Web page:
Dan in Real Life
CJSF volunteer, Anna Santiago caught a sneak peak of the film 'Dan in Real Life' in late October.
At first, Steve Carell’s new comedy, Dan In Real Life, which opened in wide release October 26, appears to be yet another addition to the long list of romantic comedies. There is indeed nothing new in its plot: boy-meets-girl, odds are stacked up against the lovers but they eventually live happily ever. However, supporting Carell and Juliette Binoche is the Burns family, whose interaction with each other is what makes this film worth watching.
Four years after his wife’s death, Dan is unable to move on with his life, focusing most of his energy and attention on being the overprotective father of three. That is until he meets Marie (Binoche). It’s the classic tale of love at first sight. Like any other love stories, conflicts ensue and the lovers must overcome them in order to find their happily ever after.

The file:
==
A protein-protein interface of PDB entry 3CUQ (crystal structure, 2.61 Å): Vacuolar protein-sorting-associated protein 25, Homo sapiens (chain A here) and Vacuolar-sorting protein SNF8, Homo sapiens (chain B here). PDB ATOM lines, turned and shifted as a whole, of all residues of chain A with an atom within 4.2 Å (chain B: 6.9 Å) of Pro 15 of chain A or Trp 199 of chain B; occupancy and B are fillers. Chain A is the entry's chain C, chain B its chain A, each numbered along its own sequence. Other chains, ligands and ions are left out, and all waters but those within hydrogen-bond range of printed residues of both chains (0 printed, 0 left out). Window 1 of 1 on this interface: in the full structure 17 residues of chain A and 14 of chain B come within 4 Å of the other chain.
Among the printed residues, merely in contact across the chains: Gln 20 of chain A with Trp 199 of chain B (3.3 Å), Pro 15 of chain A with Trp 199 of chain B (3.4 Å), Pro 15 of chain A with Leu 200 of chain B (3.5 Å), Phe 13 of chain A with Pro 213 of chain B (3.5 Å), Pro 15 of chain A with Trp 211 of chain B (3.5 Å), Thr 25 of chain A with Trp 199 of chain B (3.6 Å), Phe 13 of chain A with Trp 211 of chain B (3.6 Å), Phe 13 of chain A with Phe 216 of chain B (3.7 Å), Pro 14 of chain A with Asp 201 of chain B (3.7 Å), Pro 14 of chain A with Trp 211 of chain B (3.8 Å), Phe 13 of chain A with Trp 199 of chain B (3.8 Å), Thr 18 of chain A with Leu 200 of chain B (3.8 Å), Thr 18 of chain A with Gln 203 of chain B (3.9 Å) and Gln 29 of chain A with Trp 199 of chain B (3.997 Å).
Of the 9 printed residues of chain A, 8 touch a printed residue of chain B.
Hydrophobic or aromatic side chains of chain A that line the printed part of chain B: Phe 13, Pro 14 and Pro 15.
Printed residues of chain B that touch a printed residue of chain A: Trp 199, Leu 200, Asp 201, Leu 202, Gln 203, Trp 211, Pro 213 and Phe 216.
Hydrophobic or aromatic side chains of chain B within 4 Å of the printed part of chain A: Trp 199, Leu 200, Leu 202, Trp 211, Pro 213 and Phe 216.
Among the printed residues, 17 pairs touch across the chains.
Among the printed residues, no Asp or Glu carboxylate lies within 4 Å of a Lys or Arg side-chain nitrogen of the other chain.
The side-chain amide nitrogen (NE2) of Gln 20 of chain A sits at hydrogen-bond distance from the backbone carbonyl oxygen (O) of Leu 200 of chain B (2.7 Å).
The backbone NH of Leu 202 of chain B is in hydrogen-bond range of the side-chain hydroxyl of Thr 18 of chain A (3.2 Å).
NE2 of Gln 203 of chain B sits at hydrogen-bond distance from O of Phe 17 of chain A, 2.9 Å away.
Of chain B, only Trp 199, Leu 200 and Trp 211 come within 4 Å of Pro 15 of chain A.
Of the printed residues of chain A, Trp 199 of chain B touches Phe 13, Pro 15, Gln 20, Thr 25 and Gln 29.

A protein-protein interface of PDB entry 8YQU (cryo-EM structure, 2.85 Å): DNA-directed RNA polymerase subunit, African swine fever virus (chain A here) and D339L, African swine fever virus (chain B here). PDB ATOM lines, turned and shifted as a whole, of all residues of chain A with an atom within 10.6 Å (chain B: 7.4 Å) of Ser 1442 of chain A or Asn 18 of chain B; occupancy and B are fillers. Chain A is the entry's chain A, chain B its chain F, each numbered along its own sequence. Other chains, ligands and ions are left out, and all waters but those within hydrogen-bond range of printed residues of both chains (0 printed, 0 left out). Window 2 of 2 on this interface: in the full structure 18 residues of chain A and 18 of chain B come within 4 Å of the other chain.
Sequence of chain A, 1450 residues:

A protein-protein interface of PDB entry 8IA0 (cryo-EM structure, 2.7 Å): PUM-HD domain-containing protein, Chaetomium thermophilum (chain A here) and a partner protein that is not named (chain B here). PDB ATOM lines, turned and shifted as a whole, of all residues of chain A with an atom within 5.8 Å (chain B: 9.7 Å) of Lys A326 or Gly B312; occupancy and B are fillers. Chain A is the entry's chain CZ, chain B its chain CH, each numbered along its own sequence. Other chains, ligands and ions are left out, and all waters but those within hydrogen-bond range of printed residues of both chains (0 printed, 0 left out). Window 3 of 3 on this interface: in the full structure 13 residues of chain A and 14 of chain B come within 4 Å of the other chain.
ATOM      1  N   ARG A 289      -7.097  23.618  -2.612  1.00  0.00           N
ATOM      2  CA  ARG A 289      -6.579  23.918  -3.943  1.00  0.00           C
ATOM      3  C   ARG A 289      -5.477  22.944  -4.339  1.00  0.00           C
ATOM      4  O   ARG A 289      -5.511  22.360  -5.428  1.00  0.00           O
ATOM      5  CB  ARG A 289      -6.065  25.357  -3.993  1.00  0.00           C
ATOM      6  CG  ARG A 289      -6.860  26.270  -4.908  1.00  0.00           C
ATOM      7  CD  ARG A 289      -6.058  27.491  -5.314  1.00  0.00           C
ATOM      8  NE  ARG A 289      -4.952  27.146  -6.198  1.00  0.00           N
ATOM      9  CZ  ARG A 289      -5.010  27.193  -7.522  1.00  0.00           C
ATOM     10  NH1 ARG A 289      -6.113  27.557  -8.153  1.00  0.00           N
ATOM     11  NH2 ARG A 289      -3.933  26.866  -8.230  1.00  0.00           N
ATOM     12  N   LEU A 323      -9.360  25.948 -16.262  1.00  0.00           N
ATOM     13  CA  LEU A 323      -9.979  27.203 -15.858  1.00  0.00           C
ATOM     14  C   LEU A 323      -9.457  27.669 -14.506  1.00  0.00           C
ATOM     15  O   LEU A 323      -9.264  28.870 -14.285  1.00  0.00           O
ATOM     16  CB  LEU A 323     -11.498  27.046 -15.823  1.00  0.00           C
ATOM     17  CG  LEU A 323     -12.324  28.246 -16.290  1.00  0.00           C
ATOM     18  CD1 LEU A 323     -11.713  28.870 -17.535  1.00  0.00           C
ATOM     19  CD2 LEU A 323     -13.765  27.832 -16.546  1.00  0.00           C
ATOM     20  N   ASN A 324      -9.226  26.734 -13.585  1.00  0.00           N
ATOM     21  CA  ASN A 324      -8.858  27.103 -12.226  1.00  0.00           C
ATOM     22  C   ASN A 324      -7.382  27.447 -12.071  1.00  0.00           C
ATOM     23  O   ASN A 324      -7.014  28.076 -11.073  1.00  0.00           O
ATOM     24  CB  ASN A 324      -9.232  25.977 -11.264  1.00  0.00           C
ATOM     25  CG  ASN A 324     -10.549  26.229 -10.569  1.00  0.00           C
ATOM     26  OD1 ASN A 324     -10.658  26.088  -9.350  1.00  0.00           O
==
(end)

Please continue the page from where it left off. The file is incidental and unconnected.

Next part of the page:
If not for the comedic performances of Dianne Wiest and John Mahoney as Dan’s parents; Allison Pill, Brittany Robinson and Marlene Lawson as Dan’s growing daughters; and Emily Blunt as Ruthie “pig face” Draper; Dan In Real Life would in line with most other romantic comedies. Instead, Dan In Real Life turns out to be more than just our happily ever after saga. The film somehow transitions back and forth from being a romantic comedy to a family dramedy, complete with parent-child and sibling conflicts.
Dan In Real Life may not be completely delightful, but it is able to bring out the complex elements of family, love and loss through Carell’s character. The film has its funny moments, its exaggerated scenes and its heart-warming dialogues, but most of all it offers some valuable lessons on forgiving one’s past, learning to move on and finding unconditional love from family.